Their final appearance was better though. In 1965-66 they drew 2-2 at Dumbarton and took the Sons to extra time in the replay before losing 3-2.

Although eligible to enter the Scottish Cup by virtue of their East of Scotland League membership, Whitestone Park, their home since 1906, does not come up to SFA standards so they no longer take part in the qualifying competition. Their greatest moment in the Qualifying Cup (South) came in the 1953-54 competition when they defeated Shawfield Amateurs 6-1, Burntisland Shipyard 7-0, Selkirk 4-2 (all at home) and Coldstream 4-1 after a 1-1 draw away to reach the Final.

They lost the first leg 4-3 away to Tarff Rovers but came back in the return on November 14th 1953 to win 3-1 and take the trophy 6-5 on aggregate.

Because of a change in rules which allowed direct entry to the Scottish Cup proper for all SFA-affiliated clubs the competition wasn't played for again until 1957-58, so Rovers held the cup for four years!

They nearly made it five, reaching the Final again where they lost 7-3 on aggregate to Vale of Leithen. They were back in the Final in 1959-60 and 60-61 but were beaten on both occasions by Eyemouth United and Duns respectively. Their fifth and last Final was in 1964-65 when they lost out 4-3 on aggregate to Edinburgh University.

While Peebles Rovers have won many minor and local competitions the highest level they have played at - the Third Division apart - is the East of Scotland League which they have won on six occasions - 1928-29, 32-33, 33-34, 34-35, 35-36 and 45-46.

In 1966-67 Rovers joined the juniors and entered a period of decline until they rejoined the East of Scotland League in 1980-81. When that set-up was altered to two divisions in the late eighties they found themselves in the (lower) First Division. Although they have won promotion several times, their stays in the Premier have been of short duration and they are currently back in the First Division.

Largest crowds to watch them have been 14,000 and 10,453, both at Easter Road in the Scottish Cup in 1923 and 1961. The record gate at Whitestone Park is problematical. Largest figure I have seen quoted is 1,750 for the 4-2 first round Scottish Cup win over Gala Fairydean in 1961.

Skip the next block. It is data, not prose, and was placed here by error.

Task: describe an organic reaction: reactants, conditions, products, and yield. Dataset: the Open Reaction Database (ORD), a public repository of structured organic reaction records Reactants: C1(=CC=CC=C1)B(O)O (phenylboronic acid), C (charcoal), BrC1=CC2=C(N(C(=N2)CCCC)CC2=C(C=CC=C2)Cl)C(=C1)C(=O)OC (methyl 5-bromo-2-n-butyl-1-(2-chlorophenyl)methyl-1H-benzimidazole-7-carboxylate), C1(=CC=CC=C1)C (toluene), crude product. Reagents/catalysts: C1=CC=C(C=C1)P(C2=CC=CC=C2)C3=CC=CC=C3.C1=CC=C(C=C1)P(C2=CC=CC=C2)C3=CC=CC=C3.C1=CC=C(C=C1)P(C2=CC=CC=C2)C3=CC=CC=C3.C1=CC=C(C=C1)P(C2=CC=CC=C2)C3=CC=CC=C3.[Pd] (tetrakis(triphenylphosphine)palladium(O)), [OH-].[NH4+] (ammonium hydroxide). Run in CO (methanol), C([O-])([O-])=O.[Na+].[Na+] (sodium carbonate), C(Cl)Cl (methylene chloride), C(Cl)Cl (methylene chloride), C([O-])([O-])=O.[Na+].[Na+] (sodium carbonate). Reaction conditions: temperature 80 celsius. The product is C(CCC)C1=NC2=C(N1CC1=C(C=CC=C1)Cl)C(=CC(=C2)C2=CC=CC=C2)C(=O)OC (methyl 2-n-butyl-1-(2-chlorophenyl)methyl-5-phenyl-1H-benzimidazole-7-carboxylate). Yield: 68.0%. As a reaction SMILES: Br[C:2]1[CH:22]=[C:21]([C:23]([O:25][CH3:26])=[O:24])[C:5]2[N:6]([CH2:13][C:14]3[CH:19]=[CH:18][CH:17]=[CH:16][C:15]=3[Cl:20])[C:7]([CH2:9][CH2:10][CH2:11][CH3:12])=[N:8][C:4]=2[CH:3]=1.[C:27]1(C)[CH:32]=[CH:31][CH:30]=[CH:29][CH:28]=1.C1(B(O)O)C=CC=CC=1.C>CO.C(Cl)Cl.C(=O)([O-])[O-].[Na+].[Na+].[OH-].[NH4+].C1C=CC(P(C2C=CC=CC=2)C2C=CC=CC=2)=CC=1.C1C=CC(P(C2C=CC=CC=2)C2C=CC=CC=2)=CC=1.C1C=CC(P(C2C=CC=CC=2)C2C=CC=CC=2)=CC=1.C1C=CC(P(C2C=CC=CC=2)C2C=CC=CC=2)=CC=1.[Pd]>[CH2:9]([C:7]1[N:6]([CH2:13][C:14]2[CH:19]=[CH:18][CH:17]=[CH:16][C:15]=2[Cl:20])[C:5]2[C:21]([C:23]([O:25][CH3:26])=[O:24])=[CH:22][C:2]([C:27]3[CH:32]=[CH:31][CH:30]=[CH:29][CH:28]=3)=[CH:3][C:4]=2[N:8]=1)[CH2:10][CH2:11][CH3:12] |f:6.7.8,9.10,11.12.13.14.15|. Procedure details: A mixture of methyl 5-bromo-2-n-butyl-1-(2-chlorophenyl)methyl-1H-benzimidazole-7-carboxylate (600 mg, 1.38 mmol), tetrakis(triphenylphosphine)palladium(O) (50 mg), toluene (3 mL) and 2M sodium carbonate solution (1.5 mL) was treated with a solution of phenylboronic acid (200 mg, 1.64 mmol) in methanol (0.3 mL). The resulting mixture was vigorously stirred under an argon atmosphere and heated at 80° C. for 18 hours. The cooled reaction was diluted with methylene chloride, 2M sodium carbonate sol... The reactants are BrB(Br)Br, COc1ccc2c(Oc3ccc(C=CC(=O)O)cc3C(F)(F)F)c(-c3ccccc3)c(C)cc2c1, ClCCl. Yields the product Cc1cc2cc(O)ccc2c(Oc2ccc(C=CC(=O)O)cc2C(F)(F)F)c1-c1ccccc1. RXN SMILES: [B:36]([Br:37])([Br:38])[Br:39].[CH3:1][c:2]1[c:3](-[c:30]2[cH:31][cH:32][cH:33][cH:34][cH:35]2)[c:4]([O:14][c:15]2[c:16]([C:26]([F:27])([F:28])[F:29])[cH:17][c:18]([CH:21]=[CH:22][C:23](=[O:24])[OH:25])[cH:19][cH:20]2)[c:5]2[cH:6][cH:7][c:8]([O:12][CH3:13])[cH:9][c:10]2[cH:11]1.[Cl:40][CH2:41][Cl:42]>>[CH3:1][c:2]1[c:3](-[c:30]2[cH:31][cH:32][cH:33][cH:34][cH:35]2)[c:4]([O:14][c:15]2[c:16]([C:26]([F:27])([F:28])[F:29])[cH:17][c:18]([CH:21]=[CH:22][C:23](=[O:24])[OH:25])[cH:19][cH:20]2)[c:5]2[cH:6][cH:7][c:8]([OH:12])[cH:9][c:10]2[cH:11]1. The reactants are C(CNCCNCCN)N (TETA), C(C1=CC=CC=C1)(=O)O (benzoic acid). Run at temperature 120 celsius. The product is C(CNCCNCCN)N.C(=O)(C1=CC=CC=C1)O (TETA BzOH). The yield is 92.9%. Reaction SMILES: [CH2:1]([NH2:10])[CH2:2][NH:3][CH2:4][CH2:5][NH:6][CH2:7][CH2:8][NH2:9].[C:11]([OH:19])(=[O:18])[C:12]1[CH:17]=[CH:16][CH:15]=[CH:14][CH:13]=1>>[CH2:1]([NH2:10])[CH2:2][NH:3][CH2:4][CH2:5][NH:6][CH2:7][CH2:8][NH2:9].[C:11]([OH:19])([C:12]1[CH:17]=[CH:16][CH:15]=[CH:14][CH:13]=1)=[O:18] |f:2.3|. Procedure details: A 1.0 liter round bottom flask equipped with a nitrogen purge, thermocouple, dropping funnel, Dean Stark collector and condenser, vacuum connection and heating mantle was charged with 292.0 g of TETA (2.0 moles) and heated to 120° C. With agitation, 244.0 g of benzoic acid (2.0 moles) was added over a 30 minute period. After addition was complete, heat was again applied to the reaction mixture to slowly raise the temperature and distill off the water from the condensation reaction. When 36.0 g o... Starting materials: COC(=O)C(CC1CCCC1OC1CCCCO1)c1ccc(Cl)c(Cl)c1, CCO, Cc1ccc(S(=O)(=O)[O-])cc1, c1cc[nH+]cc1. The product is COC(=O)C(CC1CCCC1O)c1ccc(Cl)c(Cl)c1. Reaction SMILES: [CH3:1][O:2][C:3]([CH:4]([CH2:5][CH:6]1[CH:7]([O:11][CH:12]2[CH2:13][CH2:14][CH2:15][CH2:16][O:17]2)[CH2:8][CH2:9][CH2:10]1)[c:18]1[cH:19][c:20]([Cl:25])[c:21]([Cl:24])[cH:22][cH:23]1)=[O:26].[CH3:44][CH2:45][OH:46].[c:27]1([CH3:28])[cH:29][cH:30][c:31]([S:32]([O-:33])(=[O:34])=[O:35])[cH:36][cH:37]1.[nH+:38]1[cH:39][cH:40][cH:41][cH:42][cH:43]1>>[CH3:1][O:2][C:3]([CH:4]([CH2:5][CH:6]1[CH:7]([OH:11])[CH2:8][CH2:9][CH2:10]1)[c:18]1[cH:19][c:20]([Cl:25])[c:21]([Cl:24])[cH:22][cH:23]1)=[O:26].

Q James Carmen is “looking for information on Lawrie Leslie's career.”

A Lawrie Leslie was born in Edinburgh on Mar 17th 1935 and joined Hibs in September 1956 from Newtongrange Star. He made 12 League appearances in 1956-57, 33 in 57-58 and 31 in 58-59. He also featured in 12 League Cup and 11 Scottish Cup matches including the 1958 Scottish Cup Final which Hibs lost 1-0 to Clyde.

He moved to Airdrie in November 1959 for a fee of £4,475, making 11 League appearances in 59-60 and 31 in 60-61. He also made six League Cup and seven Scottish Cup appearances in that latter season.

Such was his form during that term that he made his debut for Scotland, appearing in five of the six internationals played that season. The only one he missed was the 9-3 defeat at Wembley!

His first appearance was in a 2-0 defeat in Wales on October 22nd 1960 and he was in the team for three victories - 5-2 v Northern Ireland at Hampden on November 9th 1960, 4-1 v the Republic of Ireland in a World Cup qualifier at Hampden on May 3rd 1961 and 3-0 v the same opposition in the return in Dublin four days later. His fifth and final cap was in the 4-0 qualifying defeat against Czechoslovakia in Bratislava on May 14th 1961.

He also played for the Scottish League three times that season. The Scots won all three matches, 2-1 v the Irish League in Belfast on September 7th 1960, 5-1 v the League of Ireland at Celtic Park on October 5th and 3-2 v the English League at Ibrox on March 22nd 1961.

After such an outstanding season he was transferred to English 1st Division side West Ham United in June 1961 for a fee of £15,000. To put that in perspective the British record fee for a goalkeeper at the time was the £23,500 Man Utd paid Doncaster for Harry Gregg so he was valued at around two-thirds of the record.

Leslie was noted for his bravery in goal and suffered a number of injuries as a result. Nevertheless he made 37 League appearances for the Hammers in 61-62 and 20 in 62-63. But by 1963-64 Jim Standen was established as the first choice keeper so Lawrie moved on to Stoke City, then also a top-flight side, for £15,000 in October 1963. He made 25 League appearances there in 63-64 and also appeared in both legs of the League Cup Final which Stoke lost 4-3 on aggregate to Leicester City.

1964-65 saw him play in 41 of Stoke's 42 games. He turned out 12 times in 1965-66 before signing for 2nd Division Millwall in the close season. He was an ever-present at The Den in 1966-67, playing in all 42 League matches and made a further 25 appearances in 67-68.

By now 33 and with injuries taking their toll he dropped down into the 4th Division with Southend United and played 13 times for them in 1968-69. Although he remained on the playing staff at Roots Hall for the next two seasons he made no further first-team appearances.